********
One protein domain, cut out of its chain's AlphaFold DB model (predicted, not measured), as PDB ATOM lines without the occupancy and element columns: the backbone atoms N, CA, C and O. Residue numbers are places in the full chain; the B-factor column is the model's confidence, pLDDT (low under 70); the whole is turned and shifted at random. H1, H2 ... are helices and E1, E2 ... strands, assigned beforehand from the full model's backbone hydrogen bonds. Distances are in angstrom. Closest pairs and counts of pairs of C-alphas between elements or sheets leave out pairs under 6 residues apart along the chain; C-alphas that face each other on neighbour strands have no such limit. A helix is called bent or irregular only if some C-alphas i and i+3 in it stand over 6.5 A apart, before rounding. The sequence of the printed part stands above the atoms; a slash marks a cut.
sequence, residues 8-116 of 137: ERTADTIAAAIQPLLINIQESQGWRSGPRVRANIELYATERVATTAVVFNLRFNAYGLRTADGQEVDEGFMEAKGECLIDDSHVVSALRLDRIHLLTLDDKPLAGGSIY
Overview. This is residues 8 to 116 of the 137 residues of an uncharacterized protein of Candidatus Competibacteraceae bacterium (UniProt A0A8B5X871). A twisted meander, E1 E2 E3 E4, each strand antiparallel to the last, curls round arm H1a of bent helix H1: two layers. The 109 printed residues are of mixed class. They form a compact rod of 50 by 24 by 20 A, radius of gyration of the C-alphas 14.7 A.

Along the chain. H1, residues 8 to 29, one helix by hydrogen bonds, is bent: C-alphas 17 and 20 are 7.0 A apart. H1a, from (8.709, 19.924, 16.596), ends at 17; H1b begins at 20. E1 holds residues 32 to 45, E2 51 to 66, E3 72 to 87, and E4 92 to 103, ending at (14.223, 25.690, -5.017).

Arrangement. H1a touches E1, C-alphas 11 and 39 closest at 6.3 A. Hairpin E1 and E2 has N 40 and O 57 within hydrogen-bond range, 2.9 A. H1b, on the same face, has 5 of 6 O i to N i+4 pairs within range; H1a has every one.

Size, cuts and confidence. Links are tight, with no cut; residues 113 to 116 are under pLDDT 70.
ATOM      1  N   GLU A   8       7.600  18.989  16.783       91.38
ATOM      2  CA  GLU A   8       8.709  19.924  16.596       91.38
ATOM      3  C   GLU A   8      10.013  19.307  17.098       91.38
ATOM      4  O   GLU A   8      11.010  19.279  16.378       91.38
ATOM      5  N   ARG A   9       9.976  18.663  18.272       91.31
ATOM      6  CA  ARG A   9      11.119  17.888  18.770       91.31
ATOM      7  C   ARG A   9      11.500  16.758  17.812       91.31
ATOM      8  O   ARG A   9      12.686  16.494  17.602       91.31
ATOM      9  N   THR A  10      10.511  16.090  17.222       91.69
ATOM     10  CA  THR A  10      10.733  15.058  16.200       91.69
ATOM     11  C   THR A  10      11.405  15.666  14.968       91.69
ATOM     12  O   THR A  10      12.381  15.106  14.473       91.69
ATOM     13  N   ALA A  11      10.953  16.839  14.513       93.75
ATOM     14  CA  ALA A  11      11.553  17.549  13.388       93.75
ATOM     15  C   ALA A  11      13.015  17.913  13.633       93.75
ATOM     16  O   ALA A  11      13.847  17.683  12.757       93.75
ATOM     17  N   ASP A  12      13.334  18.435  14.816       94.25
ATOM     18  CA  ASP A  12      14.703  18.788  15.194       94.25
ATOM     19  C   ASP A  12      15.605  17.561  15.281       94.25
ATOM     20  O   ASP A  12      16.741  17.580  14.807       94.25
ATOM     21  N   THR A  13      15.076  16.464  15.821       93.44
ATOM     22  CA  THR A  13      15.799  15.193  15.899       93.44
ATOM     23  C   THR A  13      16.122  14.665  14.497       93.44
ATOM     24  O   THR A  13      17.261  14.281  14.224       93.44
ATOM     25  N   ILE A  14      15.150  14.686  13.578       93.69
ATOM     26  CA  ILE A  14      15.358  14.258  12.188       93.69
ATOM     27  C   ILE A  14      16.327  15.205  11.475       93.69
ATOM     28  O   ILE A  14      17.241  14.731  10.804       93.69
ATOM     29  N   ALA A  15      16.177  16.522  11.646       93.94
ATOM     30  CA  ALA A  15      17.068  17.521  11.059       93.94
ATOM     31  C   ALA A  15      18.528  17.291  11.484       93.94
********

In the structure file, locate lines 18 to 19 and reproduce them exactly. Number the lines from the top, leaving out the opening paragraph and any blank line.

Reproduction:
ATOM     13  N   ALA A  11      10.953  16.839  14.513       93.75
ATOM     14  CA  ALA A  11      11.553  17.549  13.388       93.75